Associations of Blood Lead Levels With Homocysteine Levels or Hyperhomocysteinemia

Homocysteine levels showed a positive trend with blood lead levels. In the unadjusted analysis, mean homocysteine levels according to the categories of blood lead levels were 7.5, 9.1, 10.0, 10.1, 11.0, 11.2, and 12.2 µmol/L, respectively (p-trend <0.001) (Table 2). This linear relationship between homocysteine and blood lead remained statistically significant after adjusting for covariates including age, sex, race/ethnicity, PIR, BMI, smoking, alcohol consumption, and physical activity. However, the magnitude of the increase was smaller than the unadjusted analysis: 9.2, 9.7, 9.8, 9.6, 10.1, 10.3, and 11.2 µmol/L, respectively (p-trend <0.001). Further adjustment for serum folate, vitamin B6, and vitamin B12 did not change the results.
When we used the dichotomous outcome of hyperhomocysteinemia, the unadjusted ORs were 1.0, 2.1, 3.3, 4.3, 4.1, 8.3, and 11.1 across the categories of blood lead levels (p-trend <0.001) (Table 2). After all covariates were adjusted, the ORs for hyperhomocysteinemia were 1.0, 1.2, 1.3, 1.6, 1.2, 2.6, and 3.2 (p-trend <0.001).
These patterns were similarly observed among subjects without chronic diseases, specifically coronary artery disease, cerebral vascular disease, hypertension, diabetes, cancers, thyroid disease, and kidney disease, which could influence homocysteine levels (data not shown).

Stratified Analyses by the Level of Serum Folate, Vitamin B6, or Vitamin B12

When study subjects were stratified according to the median value of serum folate, vitamin B6, or vitamin B12, the positive association between blood lead levels and homocysteine levels were more clearly observed among subjects with lower folate (p-trend <0.001) or lower vitamin B6 (p-trend <0.001) (Table 3). There was a stronger positive association between blood lead and homocysteine among subjects with high vitamin B12 than those with low vitamin B12 (p-trend <0.001); and subjects with low vitamin B12 already had high levels of homocysteine, irrespective of blood lead levels. A p-value for interaction was statistically significant or marginally significant for all three micronutrients.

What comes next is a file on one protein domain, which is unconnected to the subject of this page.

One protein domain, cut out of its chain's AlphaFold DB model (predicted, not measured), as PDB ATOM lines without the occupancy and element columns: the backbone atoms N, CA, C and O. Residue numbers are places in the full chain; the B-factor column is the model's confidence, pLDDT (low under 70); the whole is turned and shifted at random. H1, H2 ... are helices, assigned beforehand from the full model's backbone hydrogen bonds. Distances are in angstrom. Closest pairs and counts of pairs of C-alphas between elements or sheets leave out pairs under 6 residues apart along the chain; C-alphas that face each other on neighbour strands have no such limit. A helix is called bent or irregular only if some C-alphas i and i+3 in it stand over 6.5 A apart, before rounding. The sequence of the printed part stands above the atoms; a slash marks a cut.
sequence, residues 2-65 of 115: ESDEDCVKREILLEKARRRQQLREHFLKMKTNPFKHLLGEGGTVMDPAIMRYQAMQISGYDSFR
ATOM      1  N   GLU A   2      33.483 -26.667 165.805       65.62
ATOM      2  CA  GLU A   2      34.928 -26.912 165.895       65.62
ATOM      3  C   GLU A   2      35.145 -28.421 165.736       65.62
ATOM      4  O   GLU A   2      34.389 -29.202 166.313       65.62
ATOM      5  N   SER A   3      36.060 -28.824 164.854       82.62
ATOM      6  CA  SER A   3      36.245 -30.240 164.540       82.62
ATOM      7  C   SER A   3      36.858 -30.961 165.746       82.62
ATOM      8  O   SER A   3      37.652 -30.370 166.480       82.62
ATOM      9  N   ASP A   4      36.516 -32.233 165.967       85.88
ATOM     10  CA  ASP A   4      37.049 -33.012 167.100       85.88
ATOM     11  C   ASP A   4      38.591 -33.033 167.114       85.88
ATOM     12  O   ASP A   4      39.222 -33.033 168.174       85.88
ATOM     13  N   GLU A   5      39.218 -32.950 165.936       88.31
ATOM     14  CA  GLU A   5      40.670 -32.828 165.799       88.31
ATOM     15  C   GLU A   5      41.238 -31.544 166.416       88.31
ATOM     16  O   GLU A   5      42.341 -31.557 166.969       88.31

There were similar patterns in general when we used hyperhomocysteinemia as the outcome, though p-values for interactions failed to reach statistical significance (Table 3). Namely, clear and statistically significant increasing trends were observed only among subjects with lower folate (p-trend 0.003) or lower vitamin B6 (p-trend <0.001). In the case of vitamin B12, the positive association tended to be observed among subjects with both lower and higher vitamin B12 (p-trend 0.012 and 0.005, respectively). We also presented the adjusted ORs, using subjects with blood lead levels in the 1st quartile and micronutrients less than the median value as the reference group, to give a comprehensive view on the combination effect of lead and each micronutrient (Figure 1).

DISCUSSION